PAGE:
Saturday, January 21, 2017

The Asshole Next Door


You do not know what assholes walk among you. But sometimes you do, and you witness their abuses, shaking your head and walking away. They are always out there oppressing someone, costing the government money, making headaches for someone, sometimes even you, hurting someone, beating up on someone, and still, they wave a happy wave and grin a neighborly grin as they leave for work in the morning, as if the thought of their deplorable behavior never crossed their mind. So happily unfettered by things like remorse or conscience, they seem.

Assholes are an issue, a social justice issue. Yes, let's tackle the bigger social problems but look, if we cannot practice confronting assholery in our own neighborhood and friends and family circles, how are we going to effect change? We may be able to have our voice on a march, but how do we confront the person we see being an asshole in every day life? We are talking about the person who is the agonizing drip-drip-drip in the sink...the one who doses out abuse in frequent, tiny parcels. I know many out there are peace and love people, and want everyone to just get along. I do too, but to get to the peace and love part we need conflict. We need to deepen the divide between people before any change can occur. To do otherwise is to be self-deceptive and naive.

Shining the light of love does not mean allowing people to be dehumanized. If we accept the dehumanization and oppression of the immigrant, or single mom, or poor family next door, we become immune to its effects worldwide. This is why people can speak in the abstract that they are against oppression, yet when an oppressor is close to home, they can't back up their beliefs with action.

I get it. I think one reason is that you have to live and work with and around assholes. If you have to look at them every day, you want to keep some sort of peace. But then you are a bystander, and as such, you hold immense power for social change and justice. And that power bears a certain responsibility. Whenever we accept the abusive acts of people not in power but who are still abusive, we are responsible. Accepting the smallest acts of oppression and abuse is neutrality, and neutrality is sometimes just as oppressive as an asshole. 

Eventually,  it comes down to love. Again, James Baldwin writes: 

"If I love you, I have to make you conscious of the things you don’t see."

That takes courage. It takes having courageous and truthful confrontations with those we see who casually oppress in every day life. It means taking a stand and refusing to pretend along with them that they are an okay person. It means being able to call out their immorality or  hypocrisy. It means gathering, fostering, and practicing skills for conflict. That's right. It's ok to open up conflict. It's ok to stand up for what is right no matter where we are.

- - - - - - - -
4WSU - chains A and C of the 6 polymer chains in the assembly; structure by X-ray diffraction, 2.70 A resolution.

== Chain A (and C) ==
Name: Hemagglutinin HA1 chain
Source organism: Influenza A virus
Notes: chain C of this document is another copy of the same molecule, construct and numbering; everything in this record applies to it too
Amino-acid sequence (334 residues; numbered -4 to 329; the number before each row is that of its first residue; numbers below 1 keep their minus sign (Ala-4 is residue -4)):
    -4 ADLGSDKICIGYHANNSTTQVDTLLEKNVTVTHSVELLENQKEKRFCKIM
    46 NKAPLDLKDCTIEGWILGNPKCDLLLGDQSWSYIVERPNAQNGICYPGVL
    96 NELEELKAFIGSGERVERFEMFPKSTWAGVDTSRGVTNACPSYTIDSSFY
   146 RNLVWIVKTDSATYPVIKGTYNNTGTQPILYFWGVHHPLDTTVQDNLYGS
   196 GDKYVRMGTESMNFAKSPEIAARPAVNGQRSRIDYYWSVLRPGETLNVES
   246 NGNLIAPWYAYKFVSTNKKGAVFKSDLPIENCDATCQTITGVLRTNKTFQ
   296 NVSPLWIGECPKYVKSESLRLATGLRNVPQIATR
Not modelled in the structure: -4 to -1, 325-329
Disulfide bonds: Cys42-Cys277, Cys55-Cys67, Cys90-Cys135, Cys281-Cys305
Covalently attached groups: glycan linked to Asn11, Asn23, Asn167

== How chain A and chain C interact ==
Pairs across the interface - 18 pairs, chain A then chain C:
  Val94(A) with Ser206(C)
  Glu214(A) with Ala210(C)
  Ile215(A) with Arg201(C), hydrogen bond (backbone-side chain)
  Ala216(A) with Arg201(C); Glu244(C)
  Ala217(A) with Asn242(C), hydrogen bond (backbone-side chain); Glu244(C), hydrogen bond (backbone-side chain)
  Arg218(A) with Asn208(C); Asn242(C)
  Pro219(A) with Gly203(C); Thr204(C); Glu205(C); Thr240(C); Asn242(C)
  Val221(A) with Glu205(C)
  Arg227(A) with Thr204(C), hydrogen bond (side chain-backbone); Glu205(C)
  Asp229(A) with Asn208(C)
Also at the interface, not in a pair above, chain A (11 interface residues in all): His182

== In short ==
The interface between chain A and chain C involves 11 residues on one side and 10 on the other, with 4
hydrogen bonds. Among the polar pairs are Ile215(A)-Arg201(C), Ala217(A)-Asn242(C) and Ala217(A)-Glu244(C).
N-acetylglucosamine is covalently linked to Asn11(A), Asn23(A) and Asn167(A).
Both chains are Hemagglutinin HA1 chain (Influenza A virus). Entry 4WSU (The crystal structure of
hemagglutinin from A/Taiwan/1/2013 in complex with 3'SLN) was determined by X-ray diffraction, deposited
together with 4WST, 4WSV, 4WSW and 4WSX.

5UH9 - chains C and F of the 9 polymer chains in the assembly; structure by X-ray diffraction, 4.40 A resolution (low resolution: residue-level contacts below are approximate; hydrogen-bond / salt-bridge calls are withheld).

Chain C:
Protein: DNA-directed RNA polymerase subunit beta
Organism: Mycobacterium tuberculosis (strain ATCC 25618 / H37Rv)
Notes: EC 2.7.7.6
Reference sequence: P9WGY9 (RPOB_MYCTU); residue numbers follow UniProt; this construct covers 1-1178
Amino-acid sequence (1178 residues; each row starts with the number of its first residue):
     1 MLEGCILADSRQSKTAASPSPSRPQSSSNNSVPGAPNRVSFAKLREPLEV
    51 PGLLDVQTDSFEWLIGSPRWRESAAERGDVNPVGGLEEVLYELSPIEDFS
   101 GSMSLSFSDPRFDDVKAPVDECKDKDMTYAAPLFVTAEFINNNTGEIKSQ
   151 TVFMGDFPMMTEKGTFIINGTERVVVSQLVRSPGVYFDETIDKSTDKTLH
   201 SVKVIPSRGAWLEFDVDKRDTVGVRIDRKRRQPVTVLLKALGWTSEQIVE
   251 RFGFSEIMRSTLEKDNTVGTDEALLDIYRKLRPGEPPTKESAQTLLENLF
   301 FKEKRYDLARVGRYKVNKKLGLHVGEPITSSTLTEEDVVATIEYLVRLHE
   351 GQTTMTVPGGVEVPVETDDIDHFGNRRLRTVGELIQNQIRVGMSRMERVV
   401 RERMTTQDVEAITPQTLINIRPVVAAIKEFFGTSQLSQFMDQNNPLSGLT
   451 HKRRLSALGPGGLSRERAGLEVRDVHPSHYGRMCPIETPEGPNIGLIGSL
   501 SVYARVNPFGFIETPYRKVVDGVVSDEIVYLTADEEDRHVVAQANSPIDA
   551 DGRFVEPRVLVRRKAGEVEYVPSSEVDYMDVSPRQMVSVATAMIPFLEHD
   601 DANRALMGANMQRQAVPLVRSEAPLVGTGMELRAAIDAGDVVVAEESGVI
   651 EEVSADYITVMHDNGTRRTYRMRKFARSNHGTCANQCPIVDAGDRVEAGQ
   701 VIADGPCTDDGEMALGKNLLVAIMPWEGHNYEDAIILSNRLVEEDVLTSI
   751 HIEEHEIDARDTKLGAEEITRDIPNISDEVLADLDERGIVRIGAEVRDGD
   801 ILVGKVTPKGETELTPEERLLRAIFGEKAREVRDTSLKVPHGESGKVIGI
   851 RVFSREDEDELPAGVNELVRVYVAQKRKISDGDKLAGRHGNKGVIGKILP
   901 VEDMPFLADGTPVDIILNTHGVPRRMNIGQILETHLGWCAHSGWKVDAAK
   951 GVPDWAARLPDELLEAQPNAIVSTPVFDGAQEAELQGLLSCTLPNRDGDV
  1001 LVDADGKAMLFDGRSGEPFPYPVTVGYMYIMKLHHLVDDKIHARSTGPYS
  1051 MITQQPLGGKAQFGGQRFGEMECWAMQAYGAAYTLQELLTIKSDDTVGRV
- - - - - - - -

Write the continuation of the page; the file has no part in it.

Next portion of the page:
If we are silent with the small assholes, it is easier for us to accept the larger assholes. Bit by bit, dehumanizing and oppressive behaviors get normalized. We can't complain about it happening in our government if we are allowing it to happen in our own homes and neighborhoods and communities.

Write your lawmakers. Protest and go to marches. Attend meetings around social change. It is important to see the bigger picture and keep doing that hard work. And most of all, bring your attitude and convictions into your own home.

Right now, we should all be examining patriarchal oppression together. We should all be considering how and where we use our voices, and doing it consciously. It takes practice to confront oppressors and it is a skill to be learned. Confronting oppressors does not mean demean them, oppress them, or act like them. It means refusing to accept their behavior or their positive spin on their abhorrent behavior. It is a loving thing and takes great trust in yourself, and trust that an oppressor wants to be a good part of society and can, theoretically, change. And still standing when they refuse to change or acknowledge your viewpoint. They have free will and historically, many have worked hard over the centuries for assholes' rights, so that is nothing new. What is new is the level at which they are being called out. It takes a village to support an asshole, and it will take a village to reform them. Let's help each other hone this skill, with love and protection for each other.

The asshole next door won't stand a chance, and doing that kind of emotional litter-cleaning in our neighborhoods, families, workplaces, schools, and friendships will be like yeast in bread. It can't help but continue to raise our whole country to the level of justice, which is peace.

Making peace truly does begin in our homes. 

Heartened

Of course I gathered my children and joined the strong, joyful crowds today. Two rallies, thousands of people, many chants, marching, a peaceful diversity, so much hope.